|Natural Kinds and Freaks of Nature|
|Source: Philosophy of Science 49, No. 1. (Mar., 1982), pp. 67-90|
|Paper - Abstract|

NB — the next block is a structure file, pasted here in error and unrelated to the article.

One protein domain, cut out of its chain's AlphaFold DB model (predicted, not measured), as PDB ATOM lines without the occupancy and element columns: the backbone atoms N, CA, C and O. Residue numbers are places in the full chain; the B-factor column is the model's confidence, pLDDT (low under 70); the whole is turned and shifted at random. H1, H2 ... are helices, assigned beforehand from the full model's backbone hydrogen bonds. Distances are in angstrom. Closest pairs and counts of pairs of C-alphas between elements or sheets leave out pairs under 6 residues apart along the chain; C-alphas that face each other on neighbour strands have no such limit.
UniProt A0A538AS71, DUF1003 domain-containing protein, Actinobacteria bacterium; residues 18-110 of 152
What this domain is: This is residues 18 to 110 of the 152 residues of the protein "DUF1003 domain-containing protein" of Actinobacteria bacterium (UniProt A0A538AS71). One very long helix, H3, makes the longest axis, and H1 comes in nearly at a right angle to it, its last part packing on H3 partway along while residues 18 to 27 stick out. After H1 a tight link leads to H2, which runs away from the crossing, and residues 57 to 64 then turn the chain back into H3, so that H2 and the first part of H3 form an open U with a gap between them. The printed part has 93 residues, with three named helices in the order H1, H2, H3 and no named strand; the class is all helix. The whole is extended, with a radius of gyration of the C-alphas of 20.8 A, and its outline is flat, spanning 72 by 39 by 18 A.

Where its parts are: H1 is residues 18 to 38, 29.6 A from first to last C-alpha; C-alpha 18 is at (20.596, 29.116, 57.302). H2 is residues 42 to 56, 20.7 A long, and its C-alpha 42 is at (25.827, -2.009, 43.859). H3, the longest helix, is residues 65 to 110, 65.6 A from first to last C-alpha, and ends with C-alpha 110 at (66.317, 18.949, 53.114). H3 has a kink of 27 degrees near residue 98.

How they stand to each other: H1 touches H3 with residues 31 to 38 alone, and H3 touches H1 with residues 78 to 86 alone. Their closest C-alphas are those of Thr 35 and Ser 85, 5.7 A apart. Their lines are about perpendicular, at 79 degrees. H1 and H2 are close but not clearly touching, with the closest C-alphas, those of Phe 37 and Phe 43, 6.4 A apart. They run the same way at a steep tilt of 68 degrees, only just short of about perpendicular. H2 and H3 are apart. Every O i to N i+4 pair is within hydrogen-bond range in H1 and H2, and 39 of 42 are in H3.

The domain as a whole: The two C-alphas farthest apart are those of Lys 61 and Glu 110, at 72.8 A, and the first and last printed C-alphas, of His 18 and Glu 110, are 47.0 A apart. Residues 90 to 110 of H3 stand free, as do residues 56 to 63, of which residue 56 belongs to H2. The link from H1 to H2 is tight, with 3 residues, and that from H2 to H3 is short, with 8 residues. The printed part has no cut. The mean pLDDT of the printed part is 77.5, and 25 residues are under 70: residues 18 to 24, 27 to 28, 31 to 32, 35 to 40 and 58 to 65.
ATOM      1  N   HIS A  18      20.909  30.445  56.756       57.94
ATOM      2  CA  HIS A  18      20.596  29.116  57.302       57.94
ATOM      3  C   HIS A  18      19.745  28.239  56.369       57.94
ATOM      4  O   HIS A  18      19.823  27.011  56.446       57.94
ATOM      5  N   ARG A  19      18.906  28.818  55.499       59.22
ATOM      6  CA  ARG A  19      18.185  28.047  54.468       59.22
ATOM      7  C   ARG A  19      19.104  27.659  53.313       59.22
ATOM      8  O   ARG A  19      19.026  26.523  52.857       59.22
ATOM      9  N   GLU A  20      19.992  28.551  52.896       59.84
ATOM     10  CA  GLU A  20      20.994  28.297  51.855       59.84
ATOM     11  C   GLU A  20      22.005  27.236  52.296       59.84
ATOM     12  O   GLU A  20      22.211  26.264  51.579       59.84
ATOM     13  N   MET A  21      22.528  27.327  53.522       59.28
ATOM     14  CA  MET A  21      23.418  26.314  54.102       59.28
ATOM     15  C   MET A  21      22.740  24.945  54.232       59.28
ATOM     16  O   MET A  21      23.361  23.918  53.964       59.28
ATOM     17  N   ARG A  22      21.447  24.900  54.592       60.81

Essentialism - understood as the doctrine that there are natural kinds1 - can be sustained with respect to the most fundamental physical entities of the world, as I elsewhere argue. In this paper I take up the question of the existence of natural kinds2 among complex structures built out of these elementary ones. I consider a number of objections to essentialism, in particular Locke's puzzle about the existence of borderline cases. A number of recent attempts to justify biological taxonomy are critically examined. I conclude that theory partially justifies such taxonomies but supports only a weaker form of essentialism.
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